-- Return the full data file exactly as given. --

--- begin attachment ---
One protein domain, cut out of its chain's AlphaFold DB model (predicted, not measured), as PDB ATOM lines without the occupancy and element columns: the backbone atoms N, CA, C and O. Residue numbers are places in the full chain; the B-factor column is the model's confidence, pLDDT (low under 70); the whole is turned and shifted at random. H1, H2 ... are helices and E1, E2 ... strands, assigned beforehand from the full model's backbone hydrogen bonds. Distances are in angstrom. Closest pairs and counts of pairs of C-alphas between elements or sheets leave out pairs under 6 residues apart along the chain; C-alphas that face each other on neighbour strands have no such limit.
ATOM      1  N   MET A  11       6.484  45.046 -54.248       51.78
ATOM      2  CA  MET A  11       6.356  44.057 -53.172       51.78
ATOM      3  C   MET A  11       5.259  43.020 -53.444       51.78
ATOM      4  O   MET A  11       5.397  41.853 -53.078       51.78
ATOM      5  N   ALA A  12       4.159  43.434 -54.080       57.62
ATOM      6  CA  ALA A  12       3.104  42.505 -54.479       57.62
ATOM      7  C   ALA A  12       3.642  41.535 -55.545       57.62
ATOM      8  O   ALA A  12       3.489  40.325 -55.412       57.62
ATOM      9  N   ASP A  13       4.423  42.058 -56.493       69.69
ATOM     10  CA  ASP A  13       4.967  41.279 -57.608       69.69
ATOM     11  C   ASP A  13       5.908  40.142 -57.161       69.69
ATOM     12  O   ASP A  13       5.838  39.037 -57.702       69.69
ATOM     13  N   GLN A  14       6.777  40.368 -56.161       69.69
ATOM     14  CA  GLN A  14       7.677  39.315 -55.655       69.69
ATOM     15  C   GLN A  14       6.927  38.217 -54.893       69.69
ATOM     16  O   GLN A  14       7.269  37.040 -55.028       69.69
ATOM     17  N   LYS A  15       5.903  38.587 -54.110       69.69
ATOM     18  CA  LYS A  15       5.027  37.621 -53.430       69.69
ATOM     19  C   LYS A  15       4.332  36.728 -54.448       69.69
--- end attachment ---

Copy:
One protein domain, cut out of its chain's AlphaFold DB model (predicted, not measured), as PDB ATOM lines without the occupancy and element columns: the backbone atoms N, CA, C and O. Residue numbers are places in the full chain; the B-factor column is the model's confidence, pLDDT (low under 70); the whole is turned and shifted at random. H1, H2 ... are helices and E1, E2 ... strands, assigned beforehand from the full model's backbone hydrogen bonds. Distances are in angstrom. Closest pairs and counts of pairs of C-alphas between elements or sheets leave out pairs under 6 residues apart along the chain; C-alphas that face each other on neighbour strands have no such limit.
ATOM      1  N   MET A  11       6.484  45.046 -54.248       51.78
ATOM      2  CA  MET A  11       6.356  44.057 -53.172       51.78
ATOM      3  C   MET A  11       5.259  43.020 -53.444       51.78
ATOM      4  O   MET A  11       5.397  41.853 -53.078       51.78
ATOM      5  N   ALA A  12       4.159  43.434 -54.080       57.62
ATOM      6  CA  ALA A  12       3.104  42.505 -54.479       57.62
ATOM      7  C   ALA A  12       3.642  41.535 -55.545       57.62
ATOM      8  O   ALA A  12       3.489  40.325 -55.412       57.62
ATOM      9  N   ASP A  13       4.423  42.058 -56.493       69.69
ATOM     10  CA  ASP A  13       4.967  41.279 -57.608       69.69
ATOM     11  C   ASP A  13       5.908  40.142 -57.161       69.69
ATOM     12  O   ASP A  13       5.838  39.037 -57.702       69.69
ATOM     13  N   GLN A  14       6.777  40.368 -56.161       69.69
ATOM     14  CA  GLN A  14       7.677  39.315 -55.655       69.69
ATOM     15  C   GLN A  14       6.927  38.217 -54.893       69.69
ATOM     16  O   GLN A  14       7.269  37.040 -55.028       69.69
ATOM     17  N   LYS A  15       5.903  38.587 -54.110       69.69
ATOM     18  CA  LYS A  15       5.027  37.621 -53.430       69.69
ATOM     19  C   LYS A  15       4.332  36.728 -54.448       69.69